Document Type



Virginia Institute of Marine Science

VIMS Department/Program

Center for Coastal Resources Management (CCRM)

Publication Date



Shoreline habitats and processes are impacted by the decisions we make about managing coastal development and shorelines. Shoreline Management is making choices to address the desire to protect upland property from erosion or develop property balanced with the benefits and uses of natural and nature-based shoreline features and shoreline habitat restoration. This requires a weighing of the private benefits and cots of management actions and the benefits and costs to public held common resources, also known as the public trust. The natural features along our shorelines -tidal wetlands, beaches and dunes, and riparian buffers, are economically and ecologically valuable. They provide food, shelter, and breeding grounds for a variety of marine animals; recreational and commercial opportunities; water quality services; and can serve as significant protection against coastal storms by dissipating wave energy and absorbing flood waters.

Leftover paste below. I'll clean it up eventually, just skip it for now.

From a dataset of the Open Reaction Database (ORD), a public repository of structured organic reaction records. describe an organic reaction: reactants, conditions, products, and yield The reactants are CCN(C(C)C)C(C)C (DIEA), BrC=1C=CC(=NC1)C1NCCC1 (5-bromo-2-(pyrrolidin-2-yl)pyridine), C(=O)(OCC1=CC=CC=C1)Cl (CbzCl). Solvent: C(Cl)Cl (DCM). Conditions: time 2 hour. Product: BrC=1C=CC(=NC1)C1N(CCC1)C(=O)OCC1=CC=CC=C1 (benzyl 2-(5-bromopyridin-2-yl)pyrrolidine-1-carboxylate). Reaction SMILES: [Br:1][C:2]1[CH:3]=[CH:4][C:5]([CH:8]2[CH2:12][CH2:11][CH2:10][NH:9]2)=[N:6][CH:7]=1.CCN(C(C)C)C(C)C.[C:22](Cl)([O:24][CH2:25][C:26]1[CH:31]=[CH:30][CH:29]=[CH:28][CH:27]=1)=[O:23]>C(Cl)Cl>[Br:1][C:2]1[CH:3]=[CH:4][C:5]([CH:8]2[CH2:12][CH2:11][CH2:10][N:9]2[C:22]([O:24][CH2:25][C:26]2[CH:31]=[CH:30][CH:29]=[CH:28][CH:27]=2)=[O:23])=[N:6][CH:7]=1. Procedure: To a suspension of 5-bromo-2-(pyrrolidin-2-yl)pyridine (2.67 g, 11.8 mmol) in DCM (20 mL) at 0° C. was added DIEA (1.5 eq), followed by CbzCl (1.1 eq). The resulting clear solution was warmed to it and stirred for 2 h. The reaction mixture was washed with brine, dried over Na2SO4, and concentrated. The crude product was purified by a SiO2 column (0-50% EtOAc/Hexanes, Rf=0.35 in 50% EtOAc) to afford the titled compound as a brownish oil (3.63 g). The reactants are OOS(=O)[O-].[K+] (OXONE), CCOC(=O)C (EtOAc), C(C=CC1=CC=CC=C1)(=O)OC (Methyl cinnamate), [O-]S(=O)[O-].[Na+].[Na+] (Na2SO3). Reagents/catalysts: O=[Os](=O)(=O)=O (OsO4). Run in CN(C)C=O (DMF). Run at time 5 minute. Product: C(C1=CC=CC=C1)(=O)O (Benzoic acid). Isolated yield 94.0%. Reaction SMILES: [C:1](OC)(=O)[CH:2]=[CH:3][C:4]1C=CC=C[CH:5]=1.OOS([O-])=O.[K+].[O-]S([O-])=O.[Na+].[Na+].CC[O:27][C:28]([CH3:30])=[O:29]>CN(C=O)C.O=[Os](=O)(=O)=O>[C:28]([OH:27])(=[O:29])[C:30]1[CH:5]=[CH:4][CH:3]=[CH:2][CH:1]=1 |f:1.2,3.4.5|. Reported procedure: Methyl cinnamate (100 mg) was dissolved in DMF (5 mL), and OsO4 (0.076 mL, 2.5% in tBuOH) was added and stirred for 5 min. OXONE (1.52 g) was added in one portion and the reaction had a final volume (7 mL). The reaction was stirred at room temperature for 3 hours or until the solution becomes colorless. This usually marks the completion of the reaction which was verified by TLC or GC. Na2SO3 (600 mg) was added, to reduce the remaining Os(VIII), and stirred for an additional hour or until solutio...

Shoreline change can be both slow and chronic–from daily tides for example, or sudden and dramatic–like after a hurricane or Nor-Easter. The natural process of erosion can result in loss of upland property with the distribution of sediment and nutrients into our waters, while also providing material to support wetland and beach habitats.There are two primary reasons for the establishment of legal programs to preserve and manage shoreline resources:

1.Shoreline features provide services valued by society including water quality, erosion control, flood buffering, primary production in support of the estuarine food web, recreational opportunities, and aesthetics.

2.Tidal wetlands, beaches and dunes have been adversely impacted by development with significant losses.


doi: 10.25773/9hns-mn88


Shoreline management, Shore protection

Publication Statement

A report to the Virginia Coastal Zone Management Program Department of Environmental Quality and NOAA


This project, Task # 92.01 was funded, in part, bythe Virginia Coastal Zone Management Program led bytheVirginiaDepartment of Environmental Quality through Grant #NA18NOS4190152)of the U.S. Department of Commerce, National Oceanic and Atmospheric Administration, under the Coastal Zone Management Act of 1972, as amended.



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